Considering that Sami Salo was paired with Kevin Connauton yesterday, it probably isn’t wise to read too much into the duos the Canucks are icing during the early stages of training camp. Still, it’s difficult not to notice that Keith Ballard and Chris Tanev have already been matched up.

Had things gone the way most expected them to last season, this weekend might have been the first time Ballard and Tanev had ever shared a shift. Ballard, “a sure thing,” according to Iain MacIntyre, was expected to be a critical component of the top four. So said Laurence Gilman, shortly after the blueliner was acquired at the 2010 draft:

“He’s a guy who plays in both ends of the rink. He can play on the power play. He’s physical, and he’s an incredibly competitive player. He is, in our minds, a critical component of a competitive, top-four defence.”

Unfortunately for Ballard, he dropped down the depth chart for a number of reasons: first, he was a contingency plan from the outset, insurance in case the Canucks didn’t sign Dan Hamhuis. In explaining the trade, Mike Gillis would admit that it was too risky to rely on free agency to fill the need for a top four defenceman; Ballard was insurance. And, when Dan Hamhuis signed after all, Ballard became an afterthought.

Second, he didn’t play all that well (which probably had more to do with it). Brilliant hipchecks aside, Ballard put in some shaky outings early in the season, and soon he had gone from a critical component to a depth guy, fluctuating between twelve minutes a night in the five/six slot and zero minutes in the seven.

While Ballard was supposed to be a sure thing in the top four, Tanev wasn’t even supposed to be in the NHL. A month earlier, in June of 2010, the young blueliner became only the second RIT player to sign a professional contract.

Tanev wasn’t even sure he wanted to sign with a team yet. With only one year of college under his belt, he briefly considered staying to finish his degree but, according to the Toronto Observer, his Dad’s advice pushed him towards pro hockey:

“The thing I told Christopher was you have to make the decision based on two questions,” Mike Tanev, Chris’ father, said. “Can you go back to school any time you want and is your dream to play in the NHL?”

Most agreed Tanev wasn’t ready for the NHL, including RIT head coach Wayne Wilson. “[Tanev] is a tremendous skater, passer, and has a great feel for the game,” Wilson said. “As Chris gets stronger, he will have a great chance to play in the NHL.”

Wilson, like most, felt Tanev would be an NHLer once he bulked up, a process that only began to take place this summer, when Tanev weighed in at training camp at 190 lbs, 10 more than last season.

According to Derek Jory, Tanev is aware that there’s still a ways to go: “I’m still not crazy strong,” he said, “but I’m stronger than I was in June of last year, so that’s definitely a good sign.”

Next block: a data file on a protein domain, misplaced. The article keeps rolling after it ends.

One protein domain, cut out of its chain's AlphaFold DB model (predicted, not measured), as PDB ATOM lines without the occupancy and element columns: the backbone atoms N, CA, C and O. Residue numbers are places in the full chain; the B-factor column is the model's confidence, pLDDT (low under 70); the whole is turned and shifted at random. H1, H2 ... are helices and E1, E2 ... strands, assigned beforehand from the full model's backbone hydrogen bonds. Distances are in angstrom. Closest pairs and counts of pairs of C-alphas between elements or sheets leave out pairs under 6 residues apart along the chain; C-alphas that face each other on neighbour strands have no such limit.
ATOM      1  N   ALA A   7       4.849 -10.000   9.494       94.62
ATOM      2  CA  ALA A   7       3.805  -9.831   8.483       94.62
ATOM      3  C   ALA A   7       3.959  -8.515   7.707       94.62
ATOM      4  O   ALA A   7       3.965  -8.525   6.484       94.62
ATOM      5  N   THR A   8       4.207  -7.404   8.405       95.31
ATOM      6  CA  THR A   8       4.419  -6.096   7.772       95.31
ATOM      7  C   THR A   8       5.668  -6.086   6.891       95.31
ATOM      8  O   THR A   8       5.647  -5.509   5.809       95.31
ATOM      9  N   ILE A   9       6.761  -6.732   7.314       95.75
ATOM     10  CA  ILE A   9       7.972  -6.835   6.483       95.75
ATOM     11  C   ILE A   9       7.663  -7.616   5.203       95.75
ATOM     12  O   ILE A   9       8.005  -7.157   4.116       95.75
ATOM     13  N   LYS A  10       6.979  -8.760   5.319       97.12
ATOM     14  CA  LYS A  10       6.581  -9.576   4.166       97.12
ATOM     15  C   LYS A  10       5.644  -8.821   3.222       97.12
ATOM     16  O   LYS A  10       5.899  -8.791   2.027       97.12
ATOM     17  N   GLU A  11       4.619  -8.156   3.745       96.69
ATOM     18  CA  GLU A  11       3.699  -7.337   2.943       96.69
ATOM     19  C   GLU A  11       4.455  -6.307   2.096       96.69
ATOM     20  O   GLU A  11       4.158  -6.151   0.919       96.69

He’s also more experienced. In June of last year, Tanev was unexpectedly playing in the Stanley Cup Final. Called up to fill in during a rash of injuries, Tanev impressed the Canucks’ coaching staff with his calmness and coolness, and wound up staying with the team for far longer than anyone had expected. Tanev shot up the depth chart like he had shot up the height chart a few years earlier and before he knew it, Alain Vigneault was trusting his collectedness and poise to hold up in a Game 7.

Last season, Tanev’s stock was rising at the same time Ballard’s was dropping. As a result, the two met in the middle, and shared the bottom pairing for much of the back half of the year. Now, with a fresh NHL season giving both a fresh start, Keith Ballard and Chris Tanev are both looking to improve on last year.

Both are fully capable, and the Canucks are likely looking for the unlikely duo to push one another.

Tanev and Ballard aren’t together by accident. They’re paired together because, with Christian Ehrhoff gone, the Canucks are looking for someone to step up, and that someone will likely emerge from this pair.

Keith Ballard and Chris Tanev have the same goal — a spot in the top four — and they’ll be competing against one another directly in order to reach it. That’s a motivated pairing, and if you think it’s either coincidental or inconsequential, you’re out of your mind.

The other pairings may not matter right now. This one does.

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3 comments

  1. Mary
    September 19, 2011

    Thank the hockey gods! Ballard has someone to challenge him and to teach (which I think will help him develop his on-ice confidence) and Tanev has gained a heck of a teacher.

    Also, is anyone else ridiculously excited for the upcoming preseason games? I AM. :)

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  2. Smokey
    September 19, 2011

    The next time Chris Tanev is called for a penalty in the NHL will be the first time.

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  3. peanutflower
    September 20, 2011

    Great article — it is so true. Ballard played well when he was paired with Tanev, and not so well when paired with anyone else. Ballard appeared to thrive on being able to teach or mentor Chris, so if that’s what it takes to get Ballard back where he belongs that’s great, and if that’s what it takes to keep Tanev in the lineup that’s equally great. I never had that scaredy feeling I got when Ehrhoff was in the defensive zone when Tanev was on the ice. He made very few mistakes and has a great first pass. He has great potential and I hope he stays a Canuck for a long time! And I am as ridiculously excited for the game tonight as you are!

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